One of the hardest patterns of behavior for all
of us to deal with is passive aggressive behavior.
Passive aggressive behavior happens when the person
avoids responsibility and attempts to control others
to keep them away through his passivity and withdrawal.
It is a dynamic born of fear of being controlled,
fear of confrontation, hidden anger and an inability
to deal straight with people.
Passive aggressive behavior is complex and takes
many forms. We all have passive behavior that comes
up when we don't want to deal with conflict directly
or do a task. We all hedge, fudge and remain noncommittal
on issues some of the time. That's normal. It's
only when repeated passivity creates severe issues
for others setting up continual tension and anger
in the household that it becomes a serious problem
that should be addressed. Common examples of this
habitual, passive retreat style of dealing with
confrontation and stress include:
all of these people have in common is that the significant
people in their life become very, very angry at their
resistant behavior. The negative energy in the relationship
boomerangs from one partner to the other resulting
in an unhappy relationship.
The person who says one thing but means the opposite.
The man who acts passive but aggressively gets
his own way by not doing what is wanted.
The boss who squelches his anger then strikes
out indirectly. (Perhaps by withdrawing.)
The woman who says yes when she means no; then
gets cold feet and refuses to follow through.
The teenager who agrees up front then doesn't
do what he agreed to.
The client who schedules an appointment but does
not show up.
The person who fears self assertion and confrontation,
but says no by sidestepping responsibility.
Anyone in the family who creatively gets out of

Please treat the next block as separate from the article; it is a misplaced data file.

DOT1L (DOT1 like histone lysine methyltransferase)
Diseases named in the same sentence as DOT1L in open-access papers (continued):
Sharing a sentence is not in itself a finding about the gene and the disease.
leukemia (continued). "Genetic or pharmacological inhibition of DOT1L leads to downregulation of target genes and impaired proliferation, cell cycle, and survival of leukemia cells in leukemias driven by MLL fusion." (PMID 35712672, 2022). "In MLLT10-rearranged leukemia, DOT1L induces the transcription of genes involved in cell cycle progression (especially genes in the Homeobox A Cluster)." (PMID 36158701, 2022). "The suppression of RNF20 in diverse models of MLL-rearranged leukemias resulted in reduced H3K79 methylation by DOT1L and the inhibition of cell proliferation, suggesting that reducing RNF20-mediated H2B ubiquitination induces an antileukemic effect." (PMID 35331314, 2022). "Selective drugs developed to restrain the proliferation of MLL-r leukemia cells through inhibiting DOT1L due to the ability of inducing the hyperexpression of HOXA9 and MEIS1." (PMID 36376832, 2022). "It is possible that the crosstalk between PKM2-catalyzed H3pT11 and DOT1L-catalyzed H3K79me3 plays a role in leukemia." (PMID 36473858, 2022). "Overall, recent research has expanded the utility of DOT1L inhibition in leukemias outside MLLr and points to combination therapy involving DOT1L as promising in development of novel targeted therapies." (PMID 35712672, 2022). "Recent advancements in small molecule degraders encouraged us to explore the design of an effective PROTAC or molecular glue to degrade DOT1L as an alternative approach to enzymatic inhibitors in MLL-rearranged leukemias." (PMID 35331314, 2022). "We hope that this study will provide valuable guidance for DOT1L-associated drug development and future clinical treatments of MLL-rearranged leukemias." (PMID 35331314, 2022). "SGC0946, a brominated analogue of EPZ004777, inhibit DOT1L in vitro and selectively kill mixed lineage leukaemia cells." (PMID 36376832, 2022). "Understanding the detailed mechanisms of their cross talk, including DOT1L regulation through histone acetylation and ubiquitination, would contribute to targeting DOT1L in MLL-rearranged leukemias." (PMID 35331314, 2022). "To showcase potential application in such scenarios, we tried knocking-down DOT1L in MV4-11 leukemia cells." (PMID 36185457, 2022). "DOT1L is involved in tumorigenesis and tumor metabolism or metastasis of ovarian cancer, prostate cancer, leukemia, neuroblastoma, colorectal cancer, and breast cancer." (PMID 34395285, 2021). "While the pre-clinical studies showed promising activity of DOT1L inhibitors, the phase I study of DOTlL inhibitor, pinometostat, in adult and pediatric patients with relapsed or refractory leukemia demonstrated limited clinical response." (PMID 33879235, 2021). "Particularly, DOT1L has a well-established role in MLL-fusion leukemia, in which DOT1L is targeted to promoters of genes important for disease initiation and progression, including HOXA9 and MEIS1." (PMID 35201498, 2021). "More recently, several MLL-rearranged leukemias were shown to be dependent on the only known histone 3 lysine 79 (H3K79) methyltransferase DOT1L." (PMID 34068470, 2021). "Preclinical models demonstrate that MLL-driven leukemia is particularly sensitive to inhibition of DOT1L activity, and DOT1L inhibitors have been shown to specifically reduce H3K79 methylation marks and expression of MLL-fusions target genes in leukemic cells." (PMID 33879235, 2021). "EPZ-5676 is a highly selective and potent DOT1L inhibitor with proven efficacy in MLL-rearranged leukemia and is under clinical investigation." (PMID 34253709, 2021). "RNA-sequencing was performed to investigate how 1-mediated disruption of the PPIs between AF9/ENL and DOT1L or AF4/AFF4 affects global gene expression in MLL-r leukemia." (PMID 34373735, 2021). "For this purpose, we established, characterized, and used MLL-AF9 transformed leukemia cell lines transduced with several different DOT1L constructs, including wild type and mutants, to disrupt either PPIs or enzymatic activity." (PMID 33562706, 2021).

doing his or her part of the chores.
The Mr. Nice Guy who puts on the sweet face to
agree, then does what he darn well pleases.
The student who procrastinates with studying and
does poorly in school.
The parent who refuses to discipline the children
and insists on the spouse being the ‘heavy.'
The bored housewife who refuses to clean the house
or cook for her family.
The person who refuses to hear criticism, discuss
his problems or read books about the issue.
The dad who pushes one child hard but allows the
other child to get out of responsibility.
The not ready to be committed man wanting someone
there for him but feels entitled to his freedom.
Any individual who spends his effort into under
achieving in school, in relationships and in life!
While women can have passive aggressive behavior,
this condition is more typically found in men, therefore
this article will focus on the typical male version
of this dynamic. The typical passive aggressive
man has not worked through his anger and power issues
with his parents so he replays them in current relationships.
His anger comes out in passive way of avoidance.
Psychologist, Scott Wetzler, in Living With the
Passive Aggressive Man: Coping with the Personality
Syndrome of Hidden Aggression From the Bedroom to
the Boardroom, discusses the dynamic that sets
up passive behavior. There are many childhood set
ups for this way of coping but most often there
is a domineering mother and a father who is ineffectual.
Or there may be a passive mother who gets out of
responsibility by her helplessness. There are power
struggles in the marriage with one parent backing
off and withdrawing. The boy feels trapped between
choosing loyalties at home. He is afraid to compete
with his father who is absent either physically
or emotionally or perceived as being inadequate.
In the typical mother dominant-father passive relationship,
the boy learns that the job of being a man in relationship
is to escape the woman's needs and subsequent demands.
The young boy is not allowed to express his feelings
and develop a sense of self. He wants his mother's
attention and care yet he resents her continual
intrusion. His anger grows but he cannot express
it so it becomes submerged and is expressed in an
unconscious ‘You can't tell me what to do.' He is
not allowed to get his way by direct confrontation
and competition so he learns to displace his anger
through resistance. He learns to use charm, stubbornness,
resistance and withdrawal to protect himself in
power struggles. He rebels by becoming moody, being
an underachiever or developing behavior problems.
His self protectiveness and duplicity from the squelched
anger and hostility becomes a habit that he plays
out with other women he meets. He desperately seeks
a woman to meet his needs of being accepted for
who he is, but puts her off with small, continual
acts of rebellion. He replays the distancing drama
of his original family In the relationship.
and Hidden Hostility as Major Characteristics
The man with passive aggressive behavior needs someone
to be the object of his hidden hostility. He needs